I think it is fair to say that most marine fish which inhabit coral reefs are generally colorful to some form or another. Be it solid colors, stripes, or spots -- all 7 colors of the rainbow are boldly represented on the fish and reefs of Cozumel. However, as a family, Pomacanthidae -- the Angelfish -- is perhaps the most ridiculously gaudy colored marine fish of all. This family consists of nearly 90 species across 8 genera, plus some localized hybridization in some areas of the world, and nearly all of them are intensely, if not majestically colored. Unfortunately for us, Cozumel sees only six of these beauties. For our blog post today, however, I will focus on just two species -- the Gray (Pomacanthus arcuatus) and French (Pomacanthus paru).
As you may have noted already, both these Angelfish come from the genus Pomacanthus. This is quite a diversely located genus as the 13 fish species are spread across all tropical seas. However, the Gray and the French Angelfish are the only two species of this genus which can be found in the Caribbean.
All Pomacanthus species have protrusible jaws and comb-like teeth, meaning these fish have the ability to extend and withdraw their jaw, the action causing a suction or vacuum to assist in feeding. It allows for a highly variable diet which may include sponges, tunicates, zoanthids, and various other soft corals, plus of course many species of algae. For our two feature fish, however, stomach contents of adults have proven to yield over 70% sponge matter with sponges ranging from nine different species. In contrast, the juveniles have been found to have stomachs entirely fully of only filamentous algae, or in some cases zonathid polyps. Thus it is fair to say the diet of the Gray and French Angelfish will change with age. In fact the juvenile of both species is known to setup a cleaning station in conjunction with other known “cleaners” -- an oddity among angelfish.
Both the Gray and French are most commonly observed as adult pairs, where they can be seen freely roaming a reef with little worry of its surroundings. However, in some locations with high population densities -- like Cozumel -- the Gray Angelfish has been know to maintain harems and even attempt to thwart the mating of consexuals. Angelfish are pelagic spawners, meaning they release their eggs and sperm into the water column where it drifts away becoming part of the planktonic food chain.
Around divers the adults are not shy. Divers can freely swim up to either French or Gray Angelfish, and in many cases the fish will swim right past our mask merely inches from our face. It seems as if you could easily reach out and grab one. While the fish are feeding they seem to be oblivious to our presence. When they are not face-down feeding they will cruise just a few feet above the reef in search of their next meal.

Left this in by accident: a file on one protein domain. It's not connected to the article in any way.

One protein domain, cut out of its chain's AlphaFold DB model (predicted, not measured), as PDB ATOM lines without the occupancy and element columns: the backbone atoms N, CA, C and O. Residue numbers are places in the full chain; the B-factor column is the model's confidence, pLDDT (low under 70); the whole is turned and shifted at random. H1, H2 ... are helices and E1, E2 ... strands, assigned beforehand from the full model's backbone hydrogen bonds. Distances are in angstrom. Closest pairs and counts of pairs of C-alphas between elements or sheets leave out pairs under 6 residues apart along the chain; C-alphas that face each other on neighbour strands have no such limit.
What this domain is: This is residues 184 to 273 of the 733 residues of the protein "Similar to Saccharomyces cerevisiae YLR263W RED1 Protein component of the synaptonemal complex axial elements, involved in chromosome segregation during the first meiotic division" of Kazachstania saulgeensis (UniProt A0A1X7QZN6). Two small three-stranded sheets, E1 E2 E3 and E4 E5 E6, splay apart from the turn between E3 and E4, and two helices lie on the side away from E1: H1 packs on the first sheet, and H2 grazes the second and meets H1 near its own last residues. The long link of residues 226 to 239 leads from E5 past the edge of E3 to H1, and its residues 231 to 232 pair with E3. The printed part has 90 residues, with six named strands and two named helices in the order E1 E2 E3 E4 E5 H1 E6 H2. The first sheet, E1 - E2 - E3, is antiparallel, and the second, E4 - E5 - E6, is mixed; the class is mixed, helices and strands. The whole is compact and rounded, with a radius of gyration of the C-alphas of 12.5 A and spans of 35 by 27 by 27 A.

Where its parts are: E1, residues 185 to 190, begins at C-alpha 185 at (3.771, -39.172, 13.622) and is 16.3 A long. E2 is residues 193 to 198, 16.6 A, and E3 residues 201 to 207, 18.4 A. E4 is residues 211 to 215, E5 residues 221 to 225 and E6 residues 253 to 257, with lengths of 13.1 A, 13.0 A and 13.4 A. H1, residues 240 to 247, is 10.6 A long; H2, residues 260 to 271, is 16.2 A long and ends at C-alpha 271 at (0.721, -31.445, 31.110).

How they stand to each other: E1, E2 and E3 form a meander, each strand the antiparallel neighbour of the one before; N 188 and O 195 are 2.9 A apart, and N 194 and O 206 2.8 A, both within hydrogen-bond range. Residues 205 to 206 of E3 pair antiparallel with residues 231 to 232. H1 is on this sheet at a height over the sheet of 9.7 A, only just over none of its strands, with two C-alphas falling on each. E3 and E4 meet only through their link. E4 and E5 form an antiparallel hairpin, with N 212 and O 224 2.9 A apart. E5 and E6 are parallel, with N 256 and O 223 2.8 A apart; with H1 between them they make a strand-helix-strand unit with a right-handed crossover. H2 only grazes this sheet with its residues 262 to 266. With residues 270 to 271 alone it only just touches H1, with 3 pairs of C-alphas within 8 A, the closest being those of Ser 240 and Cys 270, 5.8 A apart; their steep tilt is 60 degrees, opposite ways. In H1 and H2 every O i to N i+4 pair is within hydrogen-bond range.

I remember years ago working in Honduras there was a large sand flat we would frequent. The angelfish would swim alongside the divers encouraging them to dig in the sand by fanning the sand with their pectoral fins. As divers we could dig quickly in the stand to stir it up (note: I highly suggest you do not do this -- you will regret it hahaha) and polychaete worms would get exposed and the angelfish would snap it up instantly. If we wanted to voluntarily get stung by the worm (see note above) you could grab it our self and holding it in our fingers the angelfish would take it right out of our fingertips. Conversely, the juveniles are quite shy and seem to be particularly afraid of divers and specifically my camera, often retreating into the reef structure until the evil camera has left.
Speaking of juveniles… many of the marine angelfish change colors as they age from juveniles to adults, and both the Gray and French Angelfish are among those which change. In fact you may have just wondered about the video above not matching the adults picture above it. Quite the color difference, yes? Naturally this color change does not happen over night. Below is a picture of both a French and Gray together as mid-adult -- note the transitional colors of the stripes slowly fading away.
Below I’ve pictured the French Angelfish on the left (first), and the Gray Angelfish on the right (second).These fish are nearly indistinguishable as juveniles.
The key to differentiating between the two species is in the tail. Have another look --
If you mouse-over the image it’ll reveal the species. The tail of the French Angelfish is a complete yellow circle, while the tail for the Gray Angelfish is an incomplete yellow border -- oftentimes with a clear (as seen) or white border.
Naturally if you have any questions about this give us a shout!
Until next time, stay Salty my friends…